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Windows 8 makes it hard to burn audio and watch video DVDs thanks to hidden apps and missing licences. This is all part of the move away from optical media – fortunately, we can show you how to work around this.
Times are changing, and not all Windows 8 computers ship with a DVD drive. But even if you have an external optical drive or have upgraded an old PC, burning an audio disc or watching a video DVD can be tough (data DVDs can be read regardless).
Finding the software you need to perform these tasks is relatively simple, however; in fact, you might find that it is easier to watch video DVDs on Windows 8 than it ever was with any of the previous versions of the operating system!
No More Optical Drives?
The lack of DVD video support on Windows 8 is largely due to the perception that such discs aren’t being used as much as they were – instead, flash drives, portable hard drives and downloading are proving more popular and viable alternatives.
As such, standard versions of Windows 8 don’t ship with DVD playback licences. Although you might buy a computer with a DVD drive, any included DVD playback software will have been provided by the computer manufacturer or the store. If you bought Windows 8 off the shelf to upgrade an old PC or you bought a tablet (which of course doesn’t include an optical drive), but have an external DVD drive then you’re in need of a DVD playback solution.
Similarly, the tools for burning audio have been pushed to the back, largely because people are more likely to sync audio to smartphones, tablets or MP3 players.
How to Burn Audio CDs in Windows 8
Although it might seem a bit tricky initially, burning audio files to a CD with Windows 8 is actually remarkably simple, and can be done just as easily in previous versions – if you know where to begin.
With the Start screen open, type media. Windows will display all relevant apps, so use the mouse to select Windows Media Player (you can also tap with your finger on a touch-friendly device, or use the arrow keys and Enter).
Now that Windows Media Player is open, begin by opening Organise > Options… > Burn, where you will find the necessary settings for adjusting the burn speed and volume levelling, among others.
When you’re ready to burn your audio files, click the Burn tab on the right-hand column, choose the directory or album you want to burn from and drag the tracks into the burn list.
All you need to do now is ensure a blank disc is inserted into your optical drive, and click Start Burn. The disc will then be burned with the audio data in CDFS format for you to playback on any CD player.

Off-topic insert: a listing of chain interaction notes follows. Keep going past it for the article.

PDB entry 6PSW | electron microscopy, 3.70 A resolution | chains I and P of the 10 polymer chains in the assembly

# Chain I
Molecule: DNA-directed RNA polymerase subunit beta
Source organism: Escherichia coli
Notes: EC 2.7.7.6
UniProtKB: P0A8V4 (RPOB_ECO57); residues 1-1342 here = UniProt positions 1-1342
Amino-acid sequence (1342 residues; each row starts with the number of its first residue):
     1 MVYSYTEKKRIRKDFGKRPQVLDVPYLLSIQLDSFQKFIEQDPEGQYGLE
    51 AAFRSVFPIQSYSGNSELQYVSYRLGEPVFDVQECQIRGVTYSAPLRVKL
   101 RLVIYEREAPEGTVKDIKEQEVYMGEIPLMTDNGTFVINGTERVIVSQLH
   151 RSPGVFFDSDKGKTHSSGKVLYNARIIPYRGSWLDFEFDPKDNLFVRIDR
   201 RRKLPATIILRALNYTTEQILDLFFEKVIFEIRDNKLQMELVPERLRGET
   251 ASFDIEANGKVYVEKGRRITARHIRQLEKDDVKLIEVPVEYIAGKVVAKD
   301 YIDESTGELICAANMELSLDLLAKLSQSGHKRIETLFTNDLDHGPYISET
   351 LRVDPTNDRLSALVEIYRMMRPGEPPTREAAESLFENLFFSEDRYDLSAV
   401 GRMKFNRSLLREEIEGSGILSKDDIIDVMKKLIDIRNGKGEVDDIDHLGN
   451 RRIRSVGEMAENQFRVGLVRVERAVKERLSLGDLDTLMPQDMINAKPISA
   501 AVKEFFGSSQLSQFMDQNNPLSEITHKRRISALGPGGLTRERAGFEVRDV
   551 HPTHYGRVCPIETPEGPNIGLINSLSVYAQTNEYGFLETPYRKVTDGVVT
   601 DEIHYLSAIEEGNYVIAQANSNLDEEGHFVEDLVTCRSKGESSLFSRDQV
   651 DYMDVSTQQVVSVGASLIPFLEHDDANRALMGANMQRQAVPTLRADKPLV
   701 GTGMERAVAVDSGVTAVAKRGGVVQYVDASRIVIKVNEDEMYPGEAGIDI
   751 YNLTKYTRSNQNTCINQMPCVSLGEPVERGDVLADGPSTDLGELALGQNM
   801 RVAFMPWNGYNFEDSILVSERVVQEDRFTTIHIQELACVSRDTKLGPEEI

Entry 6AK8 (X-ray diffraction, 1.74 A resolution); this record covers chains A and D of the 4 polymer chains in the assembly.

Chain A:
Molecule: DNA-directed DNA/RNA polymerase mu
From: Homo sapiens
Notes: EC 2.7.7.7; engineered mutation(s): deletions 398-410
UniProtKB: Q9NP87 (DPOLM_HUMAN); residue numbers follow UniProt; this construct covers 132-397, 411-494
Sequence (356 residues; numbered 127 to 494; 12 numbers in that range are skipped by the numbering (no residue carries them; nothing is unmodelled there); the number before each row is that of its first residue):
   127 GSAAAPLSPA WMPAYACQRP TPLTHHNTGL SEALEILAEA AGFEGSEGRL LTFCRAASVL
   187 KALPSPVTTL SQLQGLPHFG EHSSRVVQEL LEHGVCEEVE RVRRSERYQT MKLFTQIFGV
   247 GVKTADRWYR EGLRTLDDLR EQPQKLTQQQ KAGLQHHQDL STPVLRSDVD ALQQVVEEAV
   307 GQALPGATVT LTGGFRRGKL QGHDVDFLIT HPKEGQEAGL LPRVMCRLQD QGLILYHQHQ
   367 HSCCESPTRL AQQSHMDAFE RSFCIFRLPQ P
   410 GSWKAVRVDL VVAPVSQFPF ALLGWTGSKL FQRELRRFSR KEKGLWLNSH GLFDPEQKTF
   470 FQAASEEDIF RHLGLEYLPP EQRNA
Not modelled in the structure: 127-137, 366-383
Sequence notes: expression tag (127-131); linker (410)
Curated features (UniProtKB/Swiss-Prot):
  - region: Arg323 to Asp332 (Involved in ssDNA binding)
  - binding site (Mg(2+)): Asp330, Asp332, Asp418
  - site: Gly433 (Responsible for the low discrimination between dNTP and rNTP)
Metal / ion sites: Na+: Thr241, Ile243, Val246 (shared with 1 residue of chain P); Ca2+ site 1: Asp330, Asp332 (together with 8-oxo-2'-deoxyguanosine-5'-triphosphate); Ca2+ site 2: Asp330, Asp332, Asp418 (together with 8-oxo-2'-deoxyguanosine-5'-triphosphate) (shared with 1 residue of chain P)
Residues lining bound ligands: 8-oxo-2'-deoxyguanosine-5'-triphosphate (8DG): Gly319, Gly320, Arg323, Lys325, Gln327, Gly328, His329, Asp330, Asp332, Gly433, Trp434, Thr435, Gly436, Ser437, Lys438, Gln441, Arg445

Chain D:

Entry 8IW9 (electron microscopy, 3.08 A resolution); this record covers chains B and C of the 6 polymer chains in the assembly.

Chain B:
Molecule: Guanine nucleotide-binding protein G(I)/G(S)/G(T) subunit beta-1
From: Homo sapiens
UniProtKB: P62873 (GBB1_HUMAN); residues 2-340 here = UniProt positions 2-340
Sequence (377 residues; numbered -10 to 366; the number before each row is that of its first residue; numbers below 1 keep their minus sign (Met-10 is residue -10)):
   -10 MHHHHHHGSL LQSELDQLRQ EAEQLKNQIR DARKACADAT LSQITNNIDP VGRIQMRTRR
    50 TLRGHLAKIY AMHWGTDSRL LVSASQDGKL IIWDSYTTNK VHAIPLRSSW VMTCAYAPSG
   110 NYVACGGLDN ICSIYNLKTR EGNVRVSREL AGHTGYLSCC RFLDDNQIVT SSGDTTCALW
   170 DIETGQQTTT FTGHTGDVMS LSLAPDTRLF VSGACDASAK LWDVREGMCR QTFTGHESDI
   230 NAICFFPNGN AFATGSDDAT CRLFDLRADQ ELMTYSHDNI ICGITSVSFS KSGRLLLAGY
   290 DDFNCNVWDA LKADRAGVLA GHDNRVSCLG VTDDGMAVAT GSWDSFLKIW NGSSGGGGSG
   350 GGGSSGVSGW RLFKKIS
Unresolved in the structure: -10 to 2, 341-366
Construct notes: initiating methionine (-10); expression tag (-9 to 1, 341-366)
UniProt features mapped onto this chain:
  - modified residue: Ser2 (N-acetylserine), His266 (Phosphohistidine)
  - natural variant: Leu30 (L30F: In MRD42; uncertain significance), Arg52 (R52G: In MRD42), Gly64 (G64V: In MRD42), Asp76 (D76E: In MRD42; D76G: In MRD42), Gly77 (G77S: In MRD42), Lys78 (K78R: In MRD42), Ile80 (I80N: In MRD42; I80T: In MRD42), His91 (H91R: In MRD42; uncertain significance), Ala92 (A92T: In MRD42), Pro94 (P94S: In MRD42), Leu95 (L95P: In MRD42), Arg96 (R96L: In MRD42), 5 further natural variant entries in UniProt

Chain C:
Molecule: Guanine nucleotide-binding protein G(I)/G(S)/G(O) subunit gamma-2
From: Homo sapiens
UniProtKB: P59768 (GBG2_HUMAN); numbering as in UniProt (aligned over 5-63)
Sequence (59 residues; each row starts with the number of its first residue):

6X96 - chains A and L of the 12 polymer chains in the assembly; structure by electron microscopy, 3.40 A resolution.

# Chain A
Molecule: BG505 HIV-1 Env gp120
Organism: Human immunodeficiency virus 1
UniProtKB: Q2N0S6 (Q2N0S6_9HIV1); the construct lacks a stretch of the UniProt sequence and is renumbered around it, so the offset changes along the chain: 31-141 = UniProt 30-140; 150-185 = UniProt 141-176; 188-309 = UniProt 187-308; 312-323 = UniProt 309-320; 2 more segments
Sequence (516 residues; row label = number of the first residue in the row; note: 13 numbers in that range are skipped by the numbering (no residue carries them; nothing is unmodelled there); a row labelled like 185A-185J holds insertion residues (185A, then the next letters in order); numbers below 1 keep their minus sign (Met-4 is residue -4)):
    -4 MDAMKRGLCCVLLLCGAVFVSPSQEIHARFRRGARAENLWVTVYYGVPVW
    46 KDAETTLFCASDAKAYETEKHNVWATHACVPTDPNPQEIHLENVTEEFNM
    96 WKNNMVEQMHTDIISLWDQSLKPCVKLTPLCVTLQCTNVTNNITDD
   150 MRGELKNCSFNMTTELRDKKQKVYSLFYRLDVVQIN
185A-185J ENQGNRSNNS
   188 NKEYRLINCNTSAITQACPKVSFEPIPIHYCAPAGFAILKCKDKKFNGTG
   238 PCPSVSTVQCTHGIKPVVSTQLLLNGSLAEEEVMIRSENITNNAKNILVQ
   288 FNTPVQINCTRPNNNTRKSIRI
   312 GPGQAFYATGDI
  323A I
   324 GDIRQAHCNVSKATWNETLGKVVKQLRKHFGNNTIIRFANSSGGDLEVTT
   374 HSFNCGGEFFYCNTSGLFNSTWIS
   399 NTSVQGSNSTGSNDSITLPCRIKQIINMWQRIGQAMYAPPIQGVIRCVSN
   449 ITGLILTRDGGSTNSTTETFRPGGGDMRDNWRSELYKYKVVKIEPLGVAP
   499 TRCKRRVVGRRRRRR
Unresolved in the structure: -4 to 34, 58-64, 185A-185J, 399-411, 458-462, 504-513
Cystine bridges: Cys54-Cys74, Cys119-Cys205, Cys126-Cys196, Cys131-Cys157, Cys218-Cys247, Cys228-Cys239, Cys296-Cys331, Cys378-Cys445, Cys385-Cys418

Enjoy Video DVDs with VLC, The Ultimate Media Player App
If your Windows 8 computer shipped with Windows Media Center or you had the opportunity to get the free upgrade (it expired in January 2013) then you won’t have any problems playing back video DVDs. The same goes if your computer manufacturer or retailer has pre-installed DVD video software for playback.
There is a strong likelihood that neither of these cases apply to you – so what do you do? What is the best way to view DVD videos in Windows 8 without paying for Windows Media Center?
Probably the best solution is to install VLC Media Player from www.videolan.org. We’ve featured this superb app on numerous occasions in the past, which is well-known for its flexibility and ability to playback almost any media file. It ships with all of the video drivers you could need and makes DVD playback in Windows 8 effortless.
The Second Way: Windows 8 Media Center Pack
So what’s the deal with Windows Media Center for Windows 8?
Unlike Windows 7, Windows Media Center doesn’t ship with Windows 8. A strange decision, one that Microsoft rationalised in part due to the DVD player licencing. On the whole, however, it seems shortsighted (or cynical) to omit a popular component and make it available as a premium upgrade.
This upgrade, however, is only available to Windows 8 Professional users, which means those of you with the standard Windows 8 will need to upgrade (there are three versions of Windows 8 – Enterprise users are also excluded from Windows Media Center).
You can get started with this by typing Upgrade on the Start screen and selecting I want to buy a product key online before selecting the Windows 8 Pro Pack (be warned, it isn’t cheap). With this installed, repeat the procedure to install Windows Media Center. You’ll be looking at a total cost of over $100…
Of course, other media centers are available, but VLC Media Player seems a much better alternative for DVD playback, doesn’t it?
Don’t Let Missing Features Stop You!
Let’s be realistic: optical media is on the way out. Blu-ray might be able to offer a massive storage increase over DVD, but on the whole it is never going to be as widely used as its predecessor. There are many valid complaints against Windows 8, but the lack of video DVD support isn’t one of them. Data discs can still be read and if you really need the video playback you can use a third party app like VLC or upgrade your Windows version.
Meanwhile, burning an audio disc isn’t all that difficult once you’ve unearthed Windows Media Player.
What do you think? Should Windows 8 offer DVD video support across all versions or is Microsoft right to drop this feature?